While most mid-high end GPUs and PCs can handle the basic demands of a lot of VR games out there, there’s always more work to be done on providing a stable and consistent experience. Going into beta today, SteamVR’s latest tech is Motion Smoothing, to help fudge the lines if a computer isn’t quite hitting the 90 frames per second required for smooth PC VR.
It’s a technology that has been used on TVs for years, taking images in sequence, comparing them them and then making a new frame that fits between them. For VR it has to be much smoother and without latency, though, and for that reason the tech will take the two previously rendered frames and extrapolate what the next frame will be. Doing this allows you to continue to play at 90Hz, but with the computer rendering only half the frames.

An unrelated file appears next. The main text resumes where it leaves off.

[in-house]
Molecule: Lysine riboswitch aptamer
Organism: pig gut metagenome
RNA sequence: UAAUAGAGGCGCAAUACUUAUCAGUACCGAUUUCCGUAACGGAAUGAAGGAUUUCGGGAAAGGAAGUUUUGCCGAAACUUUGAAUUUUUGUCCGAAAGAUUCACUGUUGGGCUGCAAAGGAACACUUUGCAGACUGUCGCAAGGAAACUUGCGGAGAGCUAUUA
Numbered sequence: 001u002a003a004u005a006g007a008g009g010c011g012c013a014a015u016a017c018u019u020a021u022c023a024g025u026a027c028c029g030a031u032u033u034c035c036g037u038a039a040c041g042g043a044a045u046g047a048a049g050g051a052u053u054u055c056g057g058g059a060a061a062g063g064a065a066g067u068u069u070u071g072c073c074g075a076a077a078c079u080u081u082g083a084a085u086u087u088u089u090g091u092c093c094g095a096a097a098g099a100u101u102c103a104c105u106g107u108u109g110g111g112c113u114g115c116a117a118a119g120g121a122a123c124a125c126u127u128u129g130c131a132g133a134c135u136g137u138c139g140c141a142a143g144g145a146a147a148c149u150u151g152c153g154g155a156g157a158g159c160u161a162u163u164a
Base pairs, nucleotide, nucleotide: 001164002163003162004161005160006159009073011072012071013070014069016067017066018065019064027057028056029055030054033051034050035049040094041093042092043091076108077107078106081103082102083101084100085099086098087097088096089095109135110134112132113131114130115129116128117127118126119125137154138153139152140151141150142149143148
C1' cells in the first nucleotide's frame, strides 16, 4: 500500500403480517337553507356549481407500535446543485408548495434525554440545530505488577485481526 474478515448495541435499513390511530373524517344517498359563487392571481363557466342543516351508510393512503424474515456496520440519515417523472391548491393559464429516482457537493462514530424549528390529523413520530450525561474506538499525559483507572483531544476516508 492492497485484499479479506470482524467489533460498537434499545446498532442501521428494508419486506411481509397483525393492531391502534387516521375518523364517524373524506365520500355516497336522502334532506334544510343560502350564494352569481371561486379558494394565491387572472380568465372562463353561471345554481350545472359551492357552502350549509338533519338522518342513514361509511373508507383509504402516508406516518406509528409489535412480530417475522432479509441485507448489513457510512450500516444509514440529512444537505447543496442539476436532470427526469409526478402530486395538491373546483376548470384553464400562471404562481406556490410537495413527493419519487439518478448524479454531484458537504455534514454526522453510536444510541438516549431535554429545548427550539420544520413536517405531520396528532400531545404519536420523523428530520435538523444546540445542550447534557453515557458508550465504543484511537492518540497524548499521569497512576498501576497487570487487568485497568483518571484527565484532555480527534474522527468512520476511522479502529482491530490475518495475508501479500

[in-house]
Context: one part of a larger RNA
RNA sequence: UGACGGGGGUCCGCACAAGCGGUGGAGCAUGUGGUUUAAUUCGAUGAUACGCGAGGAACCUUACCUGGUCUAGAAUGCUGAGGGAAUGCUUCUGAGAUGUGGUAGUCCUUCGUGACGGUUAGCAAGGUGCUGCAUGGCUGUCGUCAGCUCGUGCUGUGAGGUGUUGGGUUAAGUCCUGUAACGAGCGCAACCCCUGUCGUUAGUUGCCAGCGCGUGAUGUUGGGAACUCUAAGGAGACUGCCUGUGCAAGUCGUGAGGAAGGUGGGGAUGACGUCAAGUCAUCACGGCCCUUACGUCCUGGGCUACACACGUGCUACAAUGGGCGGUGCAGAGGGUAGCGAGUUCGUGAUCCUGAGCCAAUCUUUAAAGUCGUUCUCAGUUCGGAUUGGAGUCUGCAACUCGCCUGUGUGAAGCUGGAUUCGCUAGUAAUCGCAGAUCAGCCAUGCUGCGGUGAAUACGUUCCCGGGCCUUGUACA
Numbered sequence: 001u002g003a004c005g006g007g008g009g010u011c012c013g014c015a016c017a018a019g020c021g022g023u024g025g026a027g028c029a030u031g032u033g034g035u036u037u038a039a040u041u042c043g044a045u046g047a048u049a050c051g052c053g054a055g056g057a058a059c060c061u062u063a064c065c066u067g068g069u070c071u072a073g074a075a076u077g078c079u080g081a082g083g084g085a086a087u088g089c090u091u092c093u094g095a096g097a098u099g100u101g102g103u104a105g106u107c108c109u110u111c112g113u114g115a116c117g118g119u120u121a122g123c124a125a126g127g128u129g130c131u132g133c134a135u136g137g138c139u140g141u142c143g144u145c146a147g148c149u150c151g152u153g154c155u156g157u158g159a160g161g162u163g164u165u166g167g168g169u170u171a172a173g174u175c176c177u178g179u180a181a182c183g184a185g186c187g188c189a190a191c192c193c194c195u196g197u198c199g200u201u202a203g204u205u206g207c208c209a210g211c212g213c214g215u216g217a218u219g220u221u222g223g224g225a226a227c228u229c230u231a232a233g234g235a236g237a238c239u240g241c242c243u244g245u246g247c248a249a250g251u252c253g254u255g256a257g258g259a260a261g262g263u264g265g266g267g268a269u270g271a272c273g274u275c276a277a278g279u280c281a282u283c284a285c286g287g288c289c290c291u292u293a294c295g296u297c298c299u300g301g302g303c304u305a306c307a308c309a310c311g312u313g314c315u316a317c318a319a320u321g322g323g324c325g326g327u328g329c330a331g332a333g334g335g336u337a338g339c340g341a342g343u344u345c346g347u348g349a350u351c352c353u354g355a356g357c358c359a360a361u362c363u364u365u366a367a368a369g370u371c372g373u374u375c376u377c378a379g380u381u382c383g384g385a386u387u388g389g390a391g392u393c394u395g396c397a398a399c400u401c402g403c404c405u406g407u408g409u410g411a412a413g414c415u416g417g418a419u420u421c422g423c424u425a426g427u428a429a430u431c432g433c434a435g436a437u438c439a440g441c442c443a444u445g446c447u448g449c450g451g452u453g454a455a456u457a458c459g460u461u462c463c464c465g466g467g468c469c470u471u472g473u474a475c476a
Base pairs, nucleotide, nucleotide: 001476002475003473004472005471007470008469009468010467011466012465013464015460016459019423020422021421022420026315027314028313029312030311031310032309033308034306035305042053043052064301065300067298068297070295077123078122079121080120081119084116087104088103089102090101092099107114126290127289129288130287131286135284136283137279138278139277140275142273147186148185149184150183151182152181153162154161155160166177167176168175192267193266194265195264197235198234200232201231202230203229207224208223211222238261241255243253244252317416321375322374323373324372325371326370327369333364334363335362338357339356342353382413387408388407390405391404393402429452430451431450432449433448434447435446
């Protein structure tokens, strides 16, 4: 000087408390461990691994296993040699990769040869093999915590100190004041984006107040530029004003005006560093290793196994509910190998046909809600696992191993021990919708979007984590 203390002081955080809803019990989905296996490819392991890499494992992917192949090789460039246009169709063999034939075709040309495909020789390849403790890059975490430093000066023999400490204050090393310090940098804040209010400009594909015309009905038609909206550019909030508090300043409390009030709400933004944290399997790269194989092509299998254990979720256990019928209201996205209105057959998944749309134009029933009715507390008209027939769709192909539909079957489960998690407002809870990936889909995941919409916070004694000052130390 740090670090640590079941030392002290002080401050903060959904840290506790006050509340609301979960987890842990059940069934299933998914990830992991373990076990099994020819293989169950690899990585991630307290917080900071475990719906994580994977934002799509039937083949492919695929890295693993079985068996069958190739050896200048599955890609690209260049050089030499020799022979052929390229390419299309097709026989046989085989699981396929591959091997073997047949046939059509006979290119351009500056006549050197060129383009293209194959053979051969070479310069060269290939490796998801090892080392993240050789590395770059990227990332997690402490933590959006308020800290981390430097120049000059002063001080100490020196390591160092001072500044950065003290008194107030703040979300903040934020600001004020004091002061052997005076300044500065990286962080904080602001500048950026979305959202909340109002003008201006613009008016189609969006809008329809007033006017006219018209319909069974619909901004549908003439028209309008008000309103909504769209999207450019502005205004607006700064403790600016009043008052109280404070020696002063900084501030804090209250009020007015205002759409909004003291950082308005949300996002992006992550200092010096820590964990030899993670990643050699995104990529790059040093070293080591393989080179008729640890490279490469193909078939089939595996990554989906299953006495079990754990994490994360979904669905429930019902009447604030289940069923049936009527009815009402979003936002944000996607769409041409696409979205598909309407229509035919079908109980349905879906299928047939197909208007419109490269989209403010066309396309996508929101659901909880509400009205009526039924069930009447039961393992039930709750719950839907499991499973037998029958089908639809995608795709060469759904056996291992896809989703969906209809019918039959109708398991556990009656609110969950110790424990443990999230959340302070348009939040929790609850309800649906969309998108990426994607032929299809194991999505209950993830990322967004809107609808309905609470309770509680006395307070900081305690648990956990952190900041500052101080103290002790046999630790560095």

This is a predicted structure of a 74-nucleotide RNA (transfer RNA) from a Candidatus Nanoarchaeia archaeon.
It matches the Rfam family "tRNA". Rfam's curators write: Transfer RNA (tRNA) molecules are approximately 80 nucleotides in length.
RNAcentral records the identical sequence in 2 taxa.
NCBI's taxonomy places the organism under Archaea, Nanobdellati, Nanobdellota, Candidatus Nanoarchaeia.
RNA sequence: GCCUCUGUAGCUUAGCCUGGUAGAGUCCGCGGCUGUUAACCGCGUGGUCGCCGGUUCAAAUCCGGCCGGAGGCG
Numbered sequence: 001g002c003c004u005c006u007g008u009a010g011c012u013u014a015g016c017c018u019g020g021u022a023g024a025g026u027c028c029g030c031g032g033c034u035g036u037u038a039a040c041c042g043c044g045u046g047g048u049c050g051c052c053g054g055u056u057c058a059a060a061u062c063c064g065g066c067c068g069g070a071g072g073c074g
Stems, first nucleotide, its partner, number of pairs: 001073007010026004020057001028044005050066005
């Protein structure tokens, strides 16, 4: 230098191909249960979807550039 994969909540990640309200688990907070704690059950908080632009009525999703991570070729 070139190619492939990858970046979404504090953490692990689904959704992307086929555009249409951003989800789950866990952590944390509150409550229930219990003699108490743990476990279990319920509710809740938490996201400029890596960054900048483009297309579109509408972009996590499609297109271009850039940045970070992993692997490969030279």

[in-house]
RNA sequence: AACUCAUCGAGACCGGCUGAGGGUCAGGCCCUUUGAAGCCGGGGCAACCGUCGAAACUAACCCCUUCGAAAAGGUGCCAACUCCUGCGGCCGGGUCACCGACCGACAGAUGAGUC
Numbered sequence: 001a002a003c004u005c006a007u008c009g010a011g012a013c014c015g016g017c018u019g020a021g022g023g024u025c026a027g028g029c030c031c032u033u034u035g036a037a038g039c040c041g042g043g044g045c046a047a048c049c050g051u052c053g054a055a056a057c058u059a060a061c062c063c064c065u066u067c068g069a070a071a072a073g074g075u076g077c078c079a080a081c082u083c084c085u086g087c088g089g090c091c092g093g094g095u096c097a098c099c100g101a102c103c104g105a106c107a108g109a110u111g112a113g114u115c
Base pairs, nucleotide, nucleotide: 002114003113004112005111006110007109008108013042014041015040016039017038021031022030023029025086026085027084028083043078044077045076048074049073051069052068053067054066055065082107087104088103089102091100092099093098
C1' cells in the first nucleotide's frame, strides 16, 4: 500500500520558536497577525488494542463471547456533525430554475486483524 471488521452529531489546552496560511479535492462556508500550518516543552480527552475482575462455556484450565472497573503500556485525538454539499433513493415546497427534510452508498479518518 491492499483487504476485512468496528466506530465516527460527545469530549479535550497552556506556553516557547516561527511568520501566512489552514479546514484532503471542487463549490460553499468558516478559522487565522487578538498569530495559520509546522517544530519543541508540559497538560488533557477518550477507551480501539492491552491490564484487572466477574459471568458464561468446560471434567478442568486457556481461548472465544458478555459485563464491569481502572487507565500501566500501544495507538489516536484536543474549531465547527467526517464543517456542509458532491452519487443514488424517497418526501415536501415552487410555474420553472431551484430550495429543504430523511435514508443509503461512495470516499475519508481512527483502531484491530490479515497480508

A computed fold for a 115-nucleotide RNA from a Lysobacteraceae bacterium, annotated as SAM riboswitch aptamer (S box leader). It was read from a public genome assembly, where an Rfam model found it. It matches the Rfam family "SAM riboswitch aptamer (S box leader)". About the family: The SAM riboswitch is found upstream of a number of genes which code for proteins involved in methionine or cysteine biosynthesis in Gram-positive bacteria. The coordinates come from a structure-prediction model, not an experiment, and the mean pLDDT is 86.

Now if all of that sounds familiar, it’s because it’s exactly what Oculus Rift has been doing since 2016 with Asynchronous Spacewarp, which also led to a major reduction in the hardware requirements. Motion Smoothing in SteamVR goes even further though, and can synthesise two or even three frames for every one frame being delivered.
What it means in practical terms is that lower end systems can use HTC Vive, while those with higher end PCs can push games that little bit further, rendering at a higher resolution or with more effects, and allow Motion Smoothing to catch when the frame rate falls.
It’s going into beta right now, and can be enables by right clicking on SteamVR in Steam’s Library > Tools section. Then select the Betas tab and choose ‘beta’ from the drop menu. It’s currently only enabled for PCs running Windows 10 with an Nvidia GPU and HTC Vive, as Oculus Rift and Windows Mixed Reality drivers handle things differently.